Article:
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Interview: What Shall We Do With All This Money?

Strategic Philanthropy | Dec 6, 2019

This is an edited version of Rohini Nilekani’s interview with Jayesh A Parekh, from a chapter in his book, What Shall We Do With All This Money? – Inspiring perspectives on Wealth

As someone who grew up in a normal, middle-class family, my parents instilled in us values about wealth that prioritised giving rather than consuming it. My maternal grandfather was known for setting up colleges and giving to various institutions. My paternal grandfather didn’t have much wealth, partly because as a lawyer he was less interested in making money than settling disputes out of court. He was part of the first batch that responded to Mahatma Gandhi’s call for volunteers in Champaran in 1917. His name was Sadashiv Soman, and he is mentioned in Gandhi’s autobiography. He helped set up Gandhiji’s first ashram in Bhitiharwa, and stayed there for months along with Kasturba Gandhi, helping the locals with education and sanitation. So that was the kind of legacy we grew up with. We understood that there was a societal responsibility that we all carry.

After I did my postgraduate diploma in Mass Communications at St. Xavier’s College, I became a journalist. At the beginning of my career, I was writing for Bombay Magazine and then freelancing for India Today and other publications. I had joined Sunday Magazine, but then took a break when the kids came along. In our urban middle-class life, we had enough money for everything that we needed. We were focused more on what we wanted to do with our lives. My mother encouraged all her daughters to be ambitious, study well, and plan for a career even though she could not have one herself. She was a teacher and took tuitions from home, and she was always creatively and productively engaged and encouraged us to do the same. She had a keen interest in politics as well. But in terms of money, we never really compared ourselves to others. Personally, I think that was because of the relatively good public infrastructure in Mumbai. We had good learning institutions, public transport, spaces for art and culture, and safe public spaces. All of that reduced the need for extra disposable income.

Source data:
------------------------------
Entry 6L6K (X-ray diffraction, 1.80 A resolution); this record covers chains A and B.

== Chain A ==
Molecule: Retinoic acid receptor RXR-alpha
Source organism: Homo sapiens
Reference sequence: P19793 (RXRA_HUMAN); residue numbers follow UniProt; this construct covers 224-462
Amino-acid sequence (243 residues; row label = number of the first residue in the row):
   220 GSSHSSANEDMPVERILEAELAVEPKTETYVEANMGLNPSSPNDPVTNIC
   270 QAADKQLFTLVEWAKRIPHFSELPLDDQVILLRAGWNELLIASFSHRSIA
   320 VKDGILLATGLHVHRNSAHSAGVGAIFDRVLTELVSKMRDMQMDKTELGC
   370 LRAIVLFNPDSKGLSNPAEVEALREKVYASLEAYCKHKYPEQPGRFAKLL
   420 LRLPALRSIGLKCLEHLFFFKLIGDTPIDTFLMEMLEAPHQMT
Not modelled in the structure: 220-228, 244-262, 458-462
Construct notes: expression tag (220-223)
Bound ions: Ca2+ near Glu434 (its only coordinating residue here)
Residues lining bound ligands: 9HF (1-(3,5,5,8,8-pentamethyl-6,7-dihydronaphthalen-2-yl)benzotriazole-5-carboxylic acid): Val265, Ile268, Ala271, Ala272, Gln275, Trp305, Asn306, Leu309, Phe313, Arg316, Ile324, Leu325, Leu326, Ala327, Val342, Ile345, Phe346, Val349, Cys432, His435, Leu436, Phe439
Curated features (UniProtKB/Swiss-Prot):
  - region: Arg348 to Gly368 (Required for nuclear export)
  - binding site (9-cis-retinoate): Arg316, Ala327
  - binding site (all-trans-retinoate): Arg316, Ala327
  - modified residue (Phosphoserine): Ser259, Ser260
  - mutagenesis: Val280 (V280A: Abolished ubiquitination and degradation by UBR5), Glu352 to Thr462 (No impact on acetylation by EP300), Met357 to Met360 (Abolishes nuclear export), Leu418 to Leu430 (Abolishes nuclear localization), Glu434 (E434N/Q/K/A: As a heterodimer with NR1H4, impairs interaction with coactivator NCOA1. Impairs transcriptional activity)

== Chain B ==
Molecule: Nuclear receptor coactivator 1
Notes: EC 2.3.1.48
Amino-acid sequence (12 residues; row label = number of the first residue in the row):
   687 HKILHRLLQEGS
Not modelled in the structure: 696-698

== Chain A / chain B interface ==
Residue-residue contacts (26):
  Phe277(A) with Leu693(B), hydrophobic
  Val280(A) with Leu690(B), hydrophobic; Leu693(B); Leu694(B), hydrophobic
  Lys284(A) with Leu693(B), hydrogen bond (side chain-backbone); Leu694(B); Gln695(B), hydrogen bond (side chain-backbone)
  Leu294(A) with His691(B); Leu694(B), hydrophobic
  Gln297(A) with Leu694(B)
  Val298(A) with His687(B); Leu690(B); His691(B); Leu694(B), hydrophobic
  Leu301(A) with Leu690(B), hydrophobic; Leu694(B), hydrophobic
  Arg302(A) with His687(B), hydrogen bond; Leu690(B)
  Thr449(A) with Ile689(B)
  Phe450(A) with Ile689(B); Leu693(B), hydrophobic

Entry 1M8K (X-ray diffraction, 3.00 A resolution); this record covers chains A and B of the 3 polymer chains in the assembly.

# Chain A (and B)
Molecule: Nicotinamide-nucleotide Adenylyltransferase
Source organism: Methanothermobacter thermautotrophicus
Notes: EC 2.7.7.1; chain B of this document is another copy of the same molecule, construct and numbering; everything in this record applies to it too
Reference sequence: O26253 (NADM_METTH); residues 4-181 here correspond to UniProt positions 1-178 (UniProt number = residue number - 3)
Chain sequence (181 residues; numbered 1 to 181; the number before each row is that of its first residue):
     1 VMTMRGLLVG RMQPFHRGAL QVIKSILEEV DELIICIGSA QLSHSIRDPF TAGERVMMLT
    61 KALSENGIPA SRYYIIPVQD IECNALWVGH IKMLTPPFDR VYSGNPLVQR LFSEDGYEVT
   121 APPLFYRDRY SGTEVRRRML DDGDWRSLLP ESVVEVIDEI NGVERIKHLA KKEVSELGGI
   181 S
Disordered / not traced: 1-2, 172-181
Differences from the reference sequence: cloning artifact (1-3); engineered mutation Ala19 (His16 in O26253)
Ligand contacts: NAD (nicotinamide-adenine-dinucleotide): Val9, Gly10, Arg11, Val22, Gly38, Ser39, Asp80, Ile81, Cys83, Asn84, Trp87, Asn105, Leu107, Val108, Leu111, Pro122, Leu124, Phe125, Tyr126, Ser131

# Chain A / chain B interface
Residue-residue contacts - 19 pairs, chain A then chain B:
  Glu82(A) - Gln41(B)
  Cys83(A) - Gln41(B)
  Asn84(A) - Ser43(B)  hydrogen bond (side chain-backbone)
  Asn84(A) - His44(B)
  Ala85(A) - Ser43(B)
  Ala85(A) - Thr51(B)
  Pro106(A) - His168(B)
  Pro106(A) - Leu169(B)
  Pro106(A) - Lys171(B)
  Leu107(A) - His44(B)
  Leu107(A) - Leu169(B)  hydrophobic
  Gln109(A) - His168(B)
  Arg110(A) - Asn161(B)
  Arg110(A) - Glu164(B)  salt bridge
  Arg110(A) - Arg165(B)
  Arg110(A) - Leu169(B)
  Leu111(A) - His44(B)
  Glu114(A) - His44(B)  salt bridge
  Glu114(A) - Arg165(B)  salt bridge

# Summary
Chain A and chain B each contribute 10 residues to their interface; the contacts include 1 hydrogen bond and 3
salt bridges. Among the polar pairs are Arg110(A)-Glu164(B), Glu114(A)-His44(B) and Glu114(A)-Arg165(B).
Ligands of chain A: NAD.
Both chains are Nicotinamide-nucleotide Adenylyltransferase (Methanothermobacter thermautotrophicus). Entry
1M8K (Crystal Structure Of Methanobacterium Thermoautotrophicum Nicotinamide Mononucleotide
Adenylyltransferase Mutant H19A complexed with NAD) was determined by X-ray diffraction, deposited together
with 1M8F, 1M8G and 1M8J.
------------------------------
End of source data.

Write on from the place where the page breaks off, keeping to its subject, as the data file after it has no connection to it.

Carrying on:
In 1981, when Infosys was set up by my husband and others, we had just gotten married. We were young and could afford to take a risk, so they started Infosys and I invested Rs.10,000 in the company — money that I had partly saved and partly been given by my parents. Since Infosys became so phenomenally successful, I became wealthy alongside Nandan as well as independently of him. Nandan often says, “I am an accidental entrepreneur.” Similarly, I then became an accidental philanthropist.

It took me a while to get used to this kind of wealth, coming from the background that I did. I was always left-leaning on the political spectrum, so I was a little suspicious of the wealthy as I grew up. It took me a while to get used to my own wealth, but then I realised that wealth can be an opportunity to achieve the goals that I had always dreamt of. I always wanted to live in a society that looked out for its weakest members and realised that wealth could be one vector to make that happen. Once I dealt with that, we began to use our wealth for larger societal gain. I started making small grants and later much more strategic grants. This culminated in our joining The Giving Pledge, where we have pledged to give away at least half our wealth. It was set up by Bill and Melinda Gates and Warren Buffet. The idea is that there is an accumulation of extreme wealth in the hands of very few people, and so they encourage people to make a pledge. The money can be given anywhere by the people who commit to it, as long as people accept the responsibility of wealth to create societal benefit.

I have also been a serial social entrepreneur. I co-founded Pratham Books where I wanted to help democratise the joy of reading to millions of children. From 2004-2014, I served as the founder-chairperson of Pratham Books and we reached millions of kids with local, indigenised content in multiple languages at an affordable price. With a personal endowment, I aso set up Arghyam, which means ‘offering’ in Sanskrit. In 2005, Arghyam started focussing on the water sector. Over the years, we have supported nonprofits around the country in participatory groundwater management. India is facing a serious water crisis and I hope that Arghyam has been able to positively influence the sector. Apart from this, Nandan and I, along with Shankar Maruwada, have set up the EkStep Foundation in 2014, where we are working in the education sector with the goal of enabling access to learning opportunities for 200 million children. We are using technology as the backbone to achieve that. I also support work in various areas such as environment, governance, independent media, justice, and gender.